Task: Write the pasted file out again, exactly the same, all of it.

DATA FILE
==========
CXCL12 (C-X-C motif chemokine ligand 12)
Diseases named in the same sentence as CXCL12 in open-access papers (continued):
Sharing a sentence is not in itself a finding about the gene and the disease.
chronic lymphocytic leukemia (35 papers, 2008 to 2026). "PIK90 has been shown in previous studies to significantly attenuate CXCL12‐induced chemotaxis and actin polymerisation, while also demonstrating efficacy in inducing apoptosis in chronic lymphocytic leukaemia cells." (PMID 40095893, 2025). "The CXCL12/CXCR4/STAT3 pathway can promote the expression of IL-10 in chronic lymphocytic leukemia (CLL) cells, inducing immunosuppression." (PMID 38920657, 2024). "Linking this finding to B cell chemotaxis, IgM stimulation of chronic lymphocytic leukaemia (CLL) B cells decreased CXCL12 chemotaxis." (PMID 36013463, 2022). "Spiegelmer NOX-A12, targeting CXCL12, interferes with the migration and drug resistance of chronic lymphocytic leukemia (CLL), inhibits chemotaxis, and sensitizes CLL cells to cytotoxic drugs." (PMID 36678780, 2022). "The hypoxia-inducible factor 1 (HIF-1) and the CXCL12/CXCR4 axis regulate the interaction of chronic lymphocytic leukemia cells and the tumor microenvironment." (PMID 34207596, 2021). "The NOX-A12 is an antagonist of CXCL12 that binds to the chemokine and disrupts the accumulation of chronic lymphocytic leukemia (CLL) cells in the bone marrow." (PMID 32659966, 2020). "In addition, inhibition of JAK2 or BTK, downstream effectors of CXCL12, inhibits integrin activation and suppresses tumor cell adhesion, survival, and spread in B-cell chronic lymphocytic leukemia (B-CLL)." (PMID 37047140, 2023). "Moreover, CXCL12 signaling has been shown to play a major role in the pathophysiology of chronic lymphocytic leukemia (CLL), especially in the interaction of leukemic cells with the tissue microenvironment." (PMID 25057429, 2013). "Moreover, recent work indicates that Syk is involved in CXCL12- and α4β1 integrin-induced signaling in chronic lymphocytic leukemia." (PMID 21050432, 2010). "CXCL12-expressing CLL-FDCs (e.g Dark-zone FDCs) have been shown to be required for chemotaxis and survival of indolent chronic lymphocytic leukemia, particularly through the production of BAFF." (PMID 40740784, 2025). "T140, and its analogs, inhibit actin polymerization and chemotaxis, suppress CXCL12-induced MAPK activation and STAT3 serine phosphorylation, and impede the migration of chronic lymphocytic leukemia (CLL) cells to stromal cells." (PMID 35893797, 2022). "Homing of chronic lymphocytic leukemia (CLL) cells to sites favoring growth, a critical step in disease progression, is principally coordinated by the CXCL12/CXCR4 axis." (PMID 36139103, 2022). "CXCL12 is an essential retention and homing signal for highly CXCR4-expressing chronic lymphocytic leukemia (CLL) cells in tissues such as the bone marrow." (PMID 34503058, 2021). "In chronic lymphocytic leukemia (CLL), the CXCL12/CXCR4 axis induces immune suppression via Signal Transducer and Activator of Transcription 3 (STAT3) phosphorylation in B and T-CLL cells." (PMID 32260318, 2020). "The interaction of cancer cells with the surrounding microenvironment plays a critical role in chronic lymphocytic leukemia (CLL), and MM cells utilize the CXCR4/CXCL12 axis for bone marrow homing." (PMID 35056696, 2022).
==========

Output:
CXCL12 (C-X-C motif chemokine ligand 12)
Diseases named in the same sentence as CXCL12 in open-access papers (continued):
Sharing a sentence is not in itself a finding about the gene and the disease.
chronic lymphocytic leukemia (35 papers, 2008 to 2026). "PIK90 has been shown in previous studies to significantly attenuate CXCL12‐induced chemotaxis and actin polymerisation, while also demonstrating efficacy in inducing apoptosis in chronic lymphocytic leukaemia cells." (PMID 40095893, 2025). "The CXCL12/CXCR4/STAT3 pathway can promote the expression of IL-10 in chronic lymphocytic leukemia (CLL) cells, inducing immunosuppression." (PMID 38920657, 2024). "Linking this finding to B cell chemotaxis, IgM stimulation of chronic lymphocytic leukaemia (CLL) B cells decreased CXCL12 chemotaxis." (PMID 36013463, 2022). "Spiegelmer NOX-A12, targeting CXCL12, interferes with the migration and drug resistance of chronic lymphocytic leukemia (CLL), inhibits chemotaxis, and sensitizes CLL cells to cytotoxic drugs." (PMID 36678780, 2022). "The hypoxia-inducible factor 1 (HIF-1) and the CXCL12/CXCR4 axis regulate the interaction of chronic lymphocytic leukemia cells and the tumor microenvironment." (PMID 34207596, 2021). "The NOX-A12 is an antagonist of CXCL12 that binds to the chemokine and disrupts the accumulation of chronic lymphocytic leukemia (CLL) cells in the bone marrow." (PMID 32659966, 2020). "In addition, inhibition of JAK2 or BTK, downstream effectors of CXCL12, inhibits integrin activation and suppresses tumor cell adhesion, survival, and spread in B-cell chronic lymphocytic leukemia (B-CLL)." (PMID 37047140, 2023). "Moreover, CXCL12 signaling has been shown to play a major role in the pathophysiology of chronic lymphocytic leukemia (CLL), especially in the interaction of leukemic cells with the tissue microenvironment." (PMID 25057429, 2013). "Moreover, recent work indicates that Syk is involved in CXCL12- and α4β1 integrin-induced signaling in chronic lymphocytic leukemia." (PMID 21050432, 2010). "CXCL12-expressing CLL-FDCs (e.g Dark-zone FDCs) have been shown to be required for chemotaxis and survival of indolent chronic lymphocytic leukemia, particularly through the production of BAFF." (PMID 40740784, 2025). "T140, and its analogs, inhibit actin polymerization and chemotaxis, suppress CXCL12-induced MAPK activation and STAT3 serine phosphorylation, and impede the migration of chronic lymphocytic leukemia (CLL) cells to stromal cells." (PMID 35893797, 2022). "Homing of chronic lymphocytic leukemia (CLL) cells to sites favoring growth, a critical step in disease progression, is principally coordinated by the CXCL12/CXCR4 axis." (PMID 36139103, 2022). "CXCL12 is an essential retention and homing signal for highly CXCR4-expressing chronic lymphocytic leukemia (CLL) cells in tissues such as the bone marrow." (PMID 34503058, 2021). "In chronic lymphocytic leukemia (CLL), the CXCL12/CXCR4 axis induces immune suppression via Signal Transducer and Activator of Transcription 3 (STAT3) phosphorylation in B and T-CLL cells." (PMID 32260318, 2020). "The interaction of cancer cells with the surrounding microenvironment plays a critical role in chronic lymphocytic leukemia (CLL), and MM cells utilize the CXCR4/CXCL12 axis for bone marrow homing." (PMID 35056696, 2022).